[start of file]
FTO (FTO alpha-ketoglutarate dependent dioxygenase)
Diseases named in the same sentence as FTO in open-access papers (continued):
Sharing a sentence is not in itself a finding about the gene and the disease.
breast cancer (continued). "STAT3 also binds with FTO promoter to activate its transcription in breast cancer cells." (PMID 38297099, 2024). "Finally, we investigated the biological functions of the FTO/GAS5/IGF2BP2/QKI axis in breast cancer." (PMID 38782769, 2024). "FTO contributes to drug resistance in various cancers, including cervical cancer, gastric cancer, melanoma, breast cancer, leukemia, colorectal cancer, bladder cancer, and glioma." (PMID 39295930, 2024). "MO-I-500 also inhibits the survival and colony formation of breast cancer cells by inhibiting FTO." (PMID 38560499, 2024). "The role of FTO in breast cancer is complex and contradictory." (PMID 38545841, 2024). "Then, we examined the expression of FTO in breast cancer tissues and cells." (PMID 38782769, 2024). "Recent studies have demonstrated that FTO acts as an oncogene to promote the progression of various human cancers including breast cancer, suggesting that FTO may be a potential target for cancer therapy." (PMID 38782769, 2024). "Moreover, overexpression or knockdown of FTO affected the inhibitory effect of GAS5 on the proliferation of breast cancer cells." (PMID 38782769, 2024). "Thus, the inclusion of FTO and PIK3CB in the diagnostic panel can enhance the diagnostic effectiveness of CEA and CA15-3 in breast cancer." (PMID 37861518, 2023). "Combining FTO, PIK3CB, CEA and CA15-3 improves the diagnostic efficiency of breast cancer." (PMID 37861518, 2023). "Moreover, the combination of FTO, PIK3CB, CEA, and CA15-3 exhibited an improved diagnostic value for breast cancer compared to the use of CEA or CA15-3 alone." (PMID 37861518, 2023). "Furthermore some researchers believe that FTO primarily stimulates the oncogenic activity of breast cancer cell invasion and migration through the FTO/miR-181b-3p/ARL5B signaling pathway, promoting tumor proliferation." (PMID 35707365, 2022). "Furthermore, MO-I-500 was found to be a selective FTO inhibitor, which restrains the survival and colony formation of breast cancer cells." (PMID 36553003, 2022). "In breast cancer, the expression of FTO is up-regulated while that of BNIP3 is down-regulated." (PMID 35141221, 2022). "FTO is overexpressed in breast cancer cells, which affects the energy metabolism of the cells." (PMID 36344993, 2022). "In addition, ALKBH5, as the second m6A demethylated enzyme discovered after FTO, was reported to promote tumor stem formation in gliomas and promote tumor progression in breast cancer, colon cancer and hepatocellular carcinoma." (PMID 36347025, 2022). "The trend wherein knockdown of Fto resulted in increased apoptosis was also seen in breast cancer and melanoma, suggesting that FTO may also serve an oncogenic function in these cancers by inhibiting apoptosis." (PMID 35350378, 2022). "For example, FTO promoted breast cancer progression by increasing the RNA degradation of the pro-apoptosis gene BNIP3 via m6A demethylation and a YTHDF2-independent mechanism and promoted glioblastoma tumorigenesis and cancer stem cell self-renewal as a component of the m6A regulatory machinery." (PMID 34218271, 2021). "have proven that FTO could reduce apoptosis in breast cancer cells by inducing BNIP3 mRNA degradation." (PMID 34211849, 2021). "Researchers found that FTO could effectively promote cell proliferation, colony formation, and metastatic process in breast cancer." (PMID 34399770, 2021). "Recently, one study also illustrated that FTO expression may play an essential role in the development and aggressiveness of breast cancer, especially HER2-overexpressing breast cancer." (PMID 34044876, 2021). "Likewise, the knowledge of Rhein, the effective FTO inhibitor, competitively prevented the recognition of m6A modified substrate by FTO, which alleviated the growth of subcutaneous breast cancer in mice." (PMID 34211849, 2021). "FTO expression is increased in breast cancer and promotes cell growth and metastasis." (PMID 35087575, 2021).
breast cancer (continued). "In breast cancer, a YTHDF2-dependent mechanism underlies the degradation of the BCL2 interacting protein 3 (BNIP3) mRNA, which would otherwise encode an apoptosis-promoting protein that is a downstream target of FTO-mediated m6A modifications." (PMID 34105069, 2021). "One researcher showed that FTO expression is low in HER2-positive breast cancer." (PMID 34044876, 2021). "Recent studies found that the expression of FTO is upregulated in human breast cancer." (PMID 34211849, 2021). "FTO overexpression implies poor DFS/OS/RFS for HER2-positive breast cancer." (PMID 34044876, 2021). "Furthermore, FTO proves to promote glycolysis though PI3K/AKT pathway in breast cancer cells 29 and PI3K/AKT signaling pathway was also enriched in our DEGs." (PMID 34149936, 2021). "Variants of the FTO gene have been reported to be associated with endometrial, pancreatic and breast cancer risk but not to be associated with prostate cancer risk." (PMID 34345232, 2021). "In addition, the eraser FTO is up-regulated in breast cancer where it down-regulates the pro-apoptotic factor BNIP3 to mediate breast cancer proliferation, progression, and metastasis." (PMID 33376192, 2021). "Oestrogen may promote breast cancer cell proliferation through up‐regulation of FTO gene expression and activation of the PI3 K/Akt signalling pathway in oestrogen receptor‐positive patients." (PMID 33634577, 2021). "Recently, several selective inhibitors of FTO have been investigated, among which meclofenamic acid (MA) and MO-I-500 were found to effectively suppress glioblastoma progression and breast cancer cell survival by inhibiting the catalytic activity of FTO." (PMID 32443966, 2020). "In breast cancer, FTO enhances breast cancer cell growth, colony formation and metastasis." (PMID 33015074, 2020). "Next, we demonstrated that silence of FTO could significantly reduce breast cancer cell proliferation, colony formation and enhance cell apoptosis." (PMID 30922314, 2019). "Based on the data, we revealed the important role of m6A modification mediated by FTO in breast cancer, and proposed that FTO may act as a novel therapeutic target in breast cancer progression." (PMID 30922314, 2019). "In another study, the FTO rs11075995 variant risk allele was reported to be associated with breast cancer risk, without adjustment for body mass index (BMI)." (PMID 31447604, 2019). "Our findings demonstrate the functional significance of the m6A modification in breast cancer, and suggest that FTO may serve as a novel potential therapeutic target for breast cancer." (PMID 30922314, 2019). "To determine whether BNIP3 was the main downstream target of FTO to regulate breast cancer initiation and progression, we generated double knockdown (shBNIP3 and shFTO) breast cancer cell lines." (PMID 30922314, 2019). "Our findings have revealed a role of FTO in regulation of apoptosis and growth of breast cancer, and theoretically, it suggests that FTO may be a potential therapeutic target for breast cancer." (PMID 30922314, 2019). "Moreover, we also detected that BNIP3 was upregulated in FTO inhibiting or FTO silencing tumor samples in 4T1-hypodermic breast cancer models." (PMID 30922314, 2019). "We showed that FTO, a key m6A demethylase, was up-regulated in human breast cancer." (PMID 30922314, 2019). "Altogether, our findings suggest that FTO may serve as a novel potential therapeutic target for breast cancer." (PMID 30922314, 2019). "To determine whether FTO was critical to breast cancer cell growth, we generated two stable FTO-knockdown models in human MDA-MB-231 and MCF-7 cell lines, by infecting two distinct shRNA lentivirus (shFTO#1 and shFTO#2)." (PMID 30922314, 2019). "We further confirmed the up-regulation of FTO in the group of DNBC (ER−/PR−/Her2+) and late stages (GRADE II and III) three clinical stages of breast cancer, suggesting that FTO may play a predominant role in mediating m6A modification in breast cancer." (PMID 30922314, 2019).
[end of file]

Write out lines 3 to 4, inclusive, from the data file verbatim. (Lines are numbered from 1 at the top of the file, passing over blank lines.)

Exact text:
Sharing a sentence is not in itself a finding about the gene and the disease.
breast cancer (continued). "STAT3 also binds with FTO promoter to activate its transcription in breast cancer cells." (PMID 38297099, 2024). "Finally, we investigated the biological functions of the FTO/GAS5/IGF2BP2/QKI axis in breast cancer." (PMID 38782769, 2024). "FTO contributes to drug resistance in various cancers, including cervical cancer, gastric cancer, melanoma, breast cancer, leukemia, colorectal cancer, bladder cancer, and glioma." (PMID 39295930, 2024). "MO-I-500 also inhibits the survival and colony formation of breast cancer cells by inhibiting FTO." (PMID 38560499, 2024). "The role of FTO in breast cancer is complex and contradictory." (PMID 38545841, 2024). "Then, we examined the expression of FTO in breast cancer tissues and cells." (PMID 38782769, 2024). "Recent studies have demonstrated that FTO acts as an oncogene to promote the progression of various human cancers including breast cancer, suggesting that FTO may be a potential target for cancer therapy." (PMID 38782769, 2024). "Moreover, overexpression or knockdown of FTO affected the inhibitory effect of GAS5 on the proliferation of breast cancer cells." (PMID 38782769, 2024). "Thus, the inclusion of FTO and PIK3CB in the diagnostic panel can enhance the diagnostic effectiveness of CEA and CA15-3 in breast cancer." (PMID 37861518, 2023). "Combining FTO, PIK3CB, CEA and CA15-3 improves the diagnostic efficiency of breast cancer." (PMID 37861518, 2023). "Moreover, the combination of FTO, PIK3CB, CEA, and CA15-3 exhibited an improved diagnostic value for breast cancer compared to the use of CEA or CA15-3 alone." (PMID 37861518, 2023). "Furthermore some researchers believe that FTO primarily stimulates the oncogenic activity of breast cancer cell invasion and migration through the FTO/miR-181b-3p/ARL5B signaling pathway, promoting tumor proliferation." (PMID 35707365, 2022). "Furthermore, MO-I-500 was found to be a selective FTO inhibitor, which restrains the survival and colony formation of breast cancer cells." (PMID 36553003, 2022). "In breast cancer, the expression of FTO is up-regulated while that of BNIP3 is down-regulated." (PMID 35141221, 2022). "FTO is overexpressed in breast cancer cells, which affects the energy metabolism of the cells." (PMID 36344993, 2022). "In addition, ALKBH5, as the second m6A demethylated enzyme discovered after FTO, was reported to promote tumor stem formation in gliomas and promote tumor progression in breast cancer, colon cancer and hepatocellular carcinoma." (PMID 36347025, 2022). "The trend wherein knockdown of Fto resulted in increased apoptosis was also seen in breast cancer and melanoma, suggesting that FTO may also serve an oncogenic function in these cancers by inhibiting apoptosis." (PMID 35350378, 2022). "For example, FTO promoted breast cancer progression by increasing the RNA degradation of the pro-apoptosis gene BNIP3 via m6A demethylation and a YTHDF2-independent mechanism and promoted glioblastoma tumorigenesis and cancer stem cell self-renewal as a component of the m6A regulatory machinery." (PMID 34218271, 2021). "have proven that FTO could reduce apoptosis in breast cancer cells by inducing BNIP3 mRNA degradation." (PMID 34211849, 2021). "Researchers found that FTO could effectively promote cell proliferation, colony formation, and metastatic process in breast cancer." (PMID 34399770, 2021). "Recently, one study also illustrated that FTO expression may play an essential role in the development and aggressiveness of breast cancer, especially HER2-overexpressing breast cancer." (PMID 34044876, 2021). "Likewise, the knowledge of Rhein, the effective FTO inhibitor, competitively prevented the recognition of m6A modified substrate by FTO, which alleviated the growth of subcutaneous breast cancer in mice." (PMID 34211849, 2021). "FTO expression is increased in breast cancer and promotes cell growth and metastasis." (PMID 35087575, 2021).